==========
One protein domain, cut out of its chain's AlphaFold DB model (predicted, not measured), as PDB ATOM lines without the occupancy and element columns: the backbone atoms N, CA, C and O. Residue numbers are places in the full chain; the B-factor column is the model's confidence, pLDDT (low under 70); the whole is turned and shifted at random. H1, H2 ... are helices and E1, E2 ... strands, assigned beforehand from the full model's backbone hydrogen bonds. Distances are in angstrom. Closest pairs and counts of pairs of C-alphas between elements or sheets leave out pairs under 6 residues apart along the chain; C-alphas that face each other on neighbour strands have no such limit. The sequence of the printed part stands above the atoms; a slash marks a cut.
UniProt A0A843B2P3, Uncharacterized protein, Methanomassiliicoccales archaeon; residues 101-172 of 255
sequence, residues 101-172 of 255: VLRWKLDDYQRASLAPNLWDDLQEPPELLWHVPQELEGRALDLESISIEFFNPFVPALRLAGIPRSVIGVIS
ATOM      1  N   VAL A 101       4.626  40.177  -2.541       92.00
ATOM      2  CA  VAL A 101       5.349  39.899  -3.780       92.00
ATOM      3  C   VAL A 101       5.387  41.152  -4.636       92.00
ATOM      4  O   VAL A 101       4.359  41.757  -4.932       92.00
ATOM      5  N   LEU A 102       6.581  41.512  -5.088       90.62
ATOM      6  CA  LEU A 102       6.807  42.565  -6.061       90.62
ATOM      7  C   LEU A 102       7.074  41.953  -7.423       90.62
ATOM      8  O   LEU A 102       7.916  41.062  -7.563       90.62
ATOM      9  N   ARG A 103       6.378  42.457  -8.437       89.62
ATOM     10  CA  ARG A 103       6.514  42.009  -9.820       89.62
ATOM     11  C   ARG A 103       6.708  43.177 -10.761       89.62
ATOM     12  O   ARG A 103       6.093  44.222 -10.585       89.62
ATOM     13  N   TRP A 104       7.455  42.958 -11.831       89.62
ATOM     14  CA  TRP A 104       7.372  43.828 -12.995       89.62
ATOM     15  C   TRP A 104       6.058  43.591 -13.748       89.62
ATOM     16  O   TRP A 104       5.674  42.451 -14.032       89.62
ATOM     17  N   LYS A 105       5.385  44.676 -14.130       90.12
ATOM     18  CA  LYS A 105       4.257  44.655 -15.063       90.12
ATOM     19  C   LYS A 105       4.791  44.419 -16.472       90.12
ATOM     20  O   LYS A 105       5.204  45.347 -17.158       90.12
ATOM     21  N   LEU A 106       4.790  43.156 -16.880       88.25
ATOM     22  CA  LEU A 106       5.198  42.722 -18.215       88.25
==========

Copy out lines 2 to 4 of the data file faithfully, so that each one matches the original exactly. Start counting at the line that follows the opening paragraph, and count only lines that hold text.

sequence, residues 101-172 of 255: VLRWKLDDYQRASLAPNLWDDLQEPPELLWHVPQELEGRALDLESISIEFFNPFVPALRLAGIPRSVIGVIS
ATOM      1  N   VAL A 101       4.626  40.177  -2.541       92.00
ATOM      2  CA  VAL A 101       5.349  39.899  -3.780       92.00